5. We don’t actually like children.
Now, some people like kids. Some intelligent, financially secure adults even like kids. But a lot of us don’t. Maybe it’s because we’re still kids ourselves. It’s hard to say, but we don’t have the patience to entertain a small child for more than twenty minutes. After that, we begin desperately searching for the parent or another child so that our new shadow finds someone else to latch onto. After all, we didn’t go to our friend’s house to hang out with a five year old and pretend like we were on a Safari. We went there to brag about the real Safari we just went on because of all our free time and money.
6. We don’t like responsibility.
Every single one of us puts on a good show. We wear nice clothes. We get our hair done. We go to work. But when we get back to our homes that we live in either by ourselves or with partners worthy of our presence, we don’t actually want to be responsible. Responsibility is a real drag. If we had our way, we’d live in some cabana on the beach where we laid around all day sipping mojitos and mingling with like-minded people. But we also can’t aid in society’s failure, so we take on about as much responsibility as one sanely can. After that, we sit around in our underwear and leave dishes in the sink until someone from the outside world comes over. How could we take care of a kid when we don’t take care of ourselves? We’d feel a need to increase our responsibility in order to not only take care of them, but to set a good example. We are not role models – we’re too selfish.
7. The world is too crowded.
We’ve thought about the planet. We recycle. We compost. We have the financial means to buy local, organic groceries so that we can put a stop to Monsanto, and save the world one chicken cutlet at a time. But, in case you missed it, society is failing us. People are popping up everywhere. They’re polluting the skies. They’re driving demand for mass produced goods. They’re overcrowding schools to the point where quality is suffering. Why would we add to this burden? Instead, we’re hopefully looking at the Mission to Mars and wondering if there’s a chance to do it right somewhere else. After all, there are too many people here now to fix what’s already broken.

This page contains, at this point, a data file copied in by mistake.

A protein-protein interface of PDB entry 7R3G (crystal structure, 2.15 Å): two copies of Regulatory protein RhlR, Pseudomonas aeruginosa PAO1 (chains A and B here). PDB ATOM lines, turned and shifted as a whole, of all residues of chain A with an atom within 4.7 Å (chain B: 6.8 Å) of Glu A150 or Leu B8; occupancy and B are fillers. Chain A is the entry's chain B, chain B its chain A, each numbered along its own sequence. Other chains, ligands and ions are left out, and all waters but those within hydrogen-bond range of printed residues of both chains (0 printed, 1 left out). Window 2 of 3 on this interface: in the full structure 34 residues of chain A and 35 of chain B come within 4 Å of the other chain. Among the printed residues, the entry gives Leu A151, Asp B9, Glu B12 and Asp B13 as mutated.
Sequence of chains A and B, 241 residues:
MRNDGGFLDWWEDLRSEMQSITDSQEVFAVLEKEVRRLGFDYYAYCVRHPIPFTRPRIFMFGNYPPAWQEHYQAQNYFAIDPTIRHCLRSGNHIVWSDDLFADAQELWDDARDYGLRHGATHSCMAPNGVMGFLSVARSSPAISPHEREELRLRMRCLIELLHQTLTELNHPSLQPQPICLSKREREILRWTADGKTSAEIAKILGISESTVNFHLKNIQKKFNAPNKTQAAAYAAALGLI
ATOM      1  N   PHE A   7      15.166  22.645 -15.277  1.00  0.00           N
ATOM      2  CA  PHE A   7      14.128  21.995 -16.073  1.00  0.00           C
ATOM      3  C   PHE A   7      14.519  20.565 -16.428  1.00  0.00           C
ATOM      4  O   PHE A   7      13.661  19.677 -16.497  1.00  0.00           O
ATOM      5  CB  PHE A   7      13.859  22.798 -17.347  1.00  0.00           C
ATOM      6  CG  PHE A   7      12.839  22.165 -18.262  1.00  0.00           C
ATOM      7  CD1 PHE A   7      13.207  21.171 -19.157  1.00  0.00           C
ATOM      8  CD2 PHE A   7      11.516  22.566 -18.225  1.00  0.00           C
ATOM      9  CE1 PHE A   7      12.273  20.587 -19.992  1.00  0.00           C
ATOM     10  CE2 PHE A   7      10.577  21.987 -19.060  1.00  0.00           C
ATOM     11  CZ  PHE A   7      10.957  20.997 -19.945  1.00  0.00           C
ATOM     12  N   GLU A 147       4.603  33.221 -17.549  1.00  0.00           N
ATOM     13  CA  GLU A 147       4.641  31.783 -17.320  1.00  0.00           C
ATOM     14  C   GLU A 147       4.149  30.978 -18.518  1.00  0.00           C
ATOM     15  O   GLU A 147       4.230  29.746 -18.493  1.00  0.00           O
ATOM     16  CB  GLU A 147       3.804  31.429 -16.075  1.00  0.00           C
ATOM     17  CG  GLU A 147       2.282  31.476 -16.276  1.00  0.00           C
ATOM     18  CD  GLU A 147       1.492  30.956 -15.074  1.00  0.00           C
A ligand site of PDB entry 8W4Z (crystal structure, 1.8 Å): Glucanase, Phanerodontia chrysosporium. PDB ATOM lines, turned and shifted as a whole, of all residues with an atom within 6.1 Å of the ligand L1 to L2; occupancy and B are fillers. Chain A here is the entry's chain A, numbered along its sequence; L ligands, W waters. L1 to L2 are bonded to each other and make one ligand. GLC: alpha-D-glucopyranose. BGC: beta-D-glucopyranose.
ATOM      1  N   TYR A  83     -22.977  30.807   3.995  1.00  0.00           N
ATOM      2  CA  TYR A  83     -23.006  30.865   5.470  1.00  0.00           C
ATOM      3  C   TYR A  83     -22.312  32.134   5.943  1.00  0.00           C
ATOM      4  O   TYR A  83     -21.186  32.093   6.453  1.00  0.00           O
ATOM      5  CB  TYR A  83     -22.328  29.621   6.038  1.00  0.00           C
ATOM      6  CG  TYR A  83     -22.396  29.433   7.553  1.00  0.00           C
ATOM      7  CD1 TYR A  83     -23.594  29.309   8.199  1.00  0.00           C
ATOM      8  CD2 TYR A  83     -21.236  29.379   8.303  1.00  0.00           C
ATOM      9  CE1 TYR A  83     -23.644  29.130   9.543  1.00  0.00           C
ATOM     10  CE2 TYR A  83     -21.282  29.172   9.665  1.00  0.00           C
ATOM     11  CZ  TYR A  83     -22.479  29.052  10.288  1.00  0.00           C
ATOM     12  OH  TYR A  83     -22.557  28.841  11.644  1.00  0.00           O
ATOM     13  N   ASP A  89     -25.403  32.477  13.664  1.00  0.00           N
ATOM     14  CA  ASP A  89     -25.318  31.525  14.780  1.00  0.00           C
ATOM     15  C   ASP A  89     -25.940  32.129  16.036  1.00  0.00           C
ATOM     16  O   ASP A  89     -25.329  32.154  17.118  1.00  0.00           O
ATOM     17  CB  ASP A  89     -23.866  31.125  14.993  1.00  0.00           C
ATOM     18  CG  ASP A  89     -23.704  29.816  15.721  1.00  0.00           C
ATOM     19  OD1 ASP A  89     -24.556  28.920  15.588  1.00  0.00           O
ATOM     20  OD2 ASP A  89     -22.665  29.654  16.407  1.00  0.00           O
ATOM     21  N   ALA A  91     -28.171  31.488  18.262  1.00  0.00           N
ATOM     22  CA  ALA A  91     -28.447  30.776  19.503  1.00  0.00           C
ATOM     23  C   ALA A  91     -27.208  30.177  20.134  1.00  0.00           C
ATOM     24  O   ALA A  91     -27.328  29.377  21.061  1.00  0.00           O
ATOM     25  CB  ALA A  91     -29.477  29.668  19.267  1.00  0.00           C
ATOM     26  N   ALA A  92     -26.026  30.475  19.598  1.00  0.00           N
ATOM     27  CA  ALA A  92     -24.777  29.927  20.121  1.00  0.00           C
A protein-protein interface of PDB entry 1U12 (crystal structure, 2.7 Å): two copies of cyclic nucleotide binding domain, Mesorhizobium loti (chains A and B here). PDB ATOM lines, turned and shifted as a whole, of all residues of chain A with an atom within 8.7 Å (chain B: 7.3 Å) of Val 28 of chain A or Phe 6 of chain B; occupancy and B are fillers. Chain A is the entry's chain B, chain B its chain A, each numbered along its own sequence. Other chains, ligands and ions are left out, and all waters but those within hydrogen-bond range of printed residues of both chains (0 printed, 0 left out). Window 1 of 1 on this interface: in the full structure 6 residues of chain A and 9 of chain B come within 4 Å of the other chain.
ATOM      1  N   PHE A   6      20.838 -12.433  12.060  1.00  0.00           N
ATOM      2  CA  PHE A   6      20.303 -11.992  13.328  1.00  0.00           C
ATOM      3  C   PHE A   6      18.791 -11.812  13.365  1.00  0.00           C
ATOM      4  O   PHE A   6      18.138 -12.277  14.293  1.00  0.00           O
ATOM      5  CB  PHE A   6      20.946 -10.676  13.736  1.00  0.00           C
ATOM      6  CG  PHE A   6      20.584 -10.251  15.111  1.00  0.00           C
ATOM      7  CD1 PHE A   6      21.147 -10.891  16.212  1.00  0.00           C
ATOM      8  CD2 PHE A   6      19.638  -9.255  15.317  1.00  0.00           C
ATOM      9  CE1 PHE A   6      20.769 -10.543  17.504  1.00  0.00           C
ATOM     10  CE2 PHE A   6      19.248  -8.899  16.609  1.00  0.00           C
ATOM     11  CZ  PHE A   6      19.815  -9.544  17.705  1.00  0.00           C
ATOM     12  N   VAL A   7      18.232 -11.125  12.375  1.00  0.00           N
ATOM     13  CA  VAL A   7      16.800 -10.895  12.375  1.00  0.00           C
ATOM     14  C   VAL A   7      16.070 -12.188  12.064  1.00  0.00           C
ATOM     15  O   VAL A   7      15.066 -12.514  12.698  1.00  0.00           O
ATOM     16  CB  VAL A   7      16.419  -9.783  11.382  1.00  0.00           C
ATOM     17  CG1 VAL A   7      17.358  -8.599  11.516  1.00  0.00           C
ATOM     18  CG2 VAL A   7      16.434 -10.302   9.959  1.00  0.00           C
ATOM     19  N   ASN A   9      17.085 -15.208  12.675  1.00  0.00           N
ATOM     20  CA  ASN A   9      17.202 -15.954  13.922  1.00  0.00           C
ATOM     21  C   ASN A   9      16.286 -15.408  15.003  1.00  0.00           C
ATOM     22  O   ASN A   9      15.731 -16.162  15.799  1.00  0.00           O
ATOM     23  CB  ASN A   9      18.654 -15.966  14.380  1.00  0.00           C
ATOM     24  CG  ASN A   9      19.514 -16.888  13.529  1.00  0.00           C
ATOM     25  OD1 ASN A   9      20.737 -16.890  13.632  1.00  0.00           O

8. That child comes out of where?
Now, obviously No. 8 doesn’t apply to men – though we hope they sympathize with our plight. We’ve seen how big newborn babies are, and we certainly don’t want to squeeze that thing out of our vagina. Not to mention the consequences of that. Will our cooch still be a happy place that welcomes private visitors, or will it be some ruin that several tourists can visit at a time? And our body… We’ve used a lot of our selfish time to maintain our figure. We don’t want to have to do that again – it’s tough – and we have less time now? No thank you.
You can argue that we can help the world population and society issue and save our precious vag by adopting, and we’ve thought about that. After all, we fully analyzed the concept. We’ve even considered what we would do if we did have kids. So you better believe, we ruled out adoption long ago. Issues 1 through 6 address why this is a no go. And instead of option 7, we’ve decided we don’t like broken things with a poor maintenance history. How well did that mother eat when she was pregnant? How was this kid raised? What baggage am I also getting? No, we like to buy new things from accredited companies. We don’t trust the factory that that kid came from.
At this time, you’re probably thinking, “What a selfish bitch.” You’re not wrong. I covered at least one of those points. But I’m only describing what others have also said and thought. We’re not heartless. We care for our friends and the family we have, but we don’t feel obligated by familial and societal pressures. We’re hoping more people see the truth of things so that the population thins out and stabilizes. Unfortunately, it’s more likely that people are going to start watering their plants with Gatorade.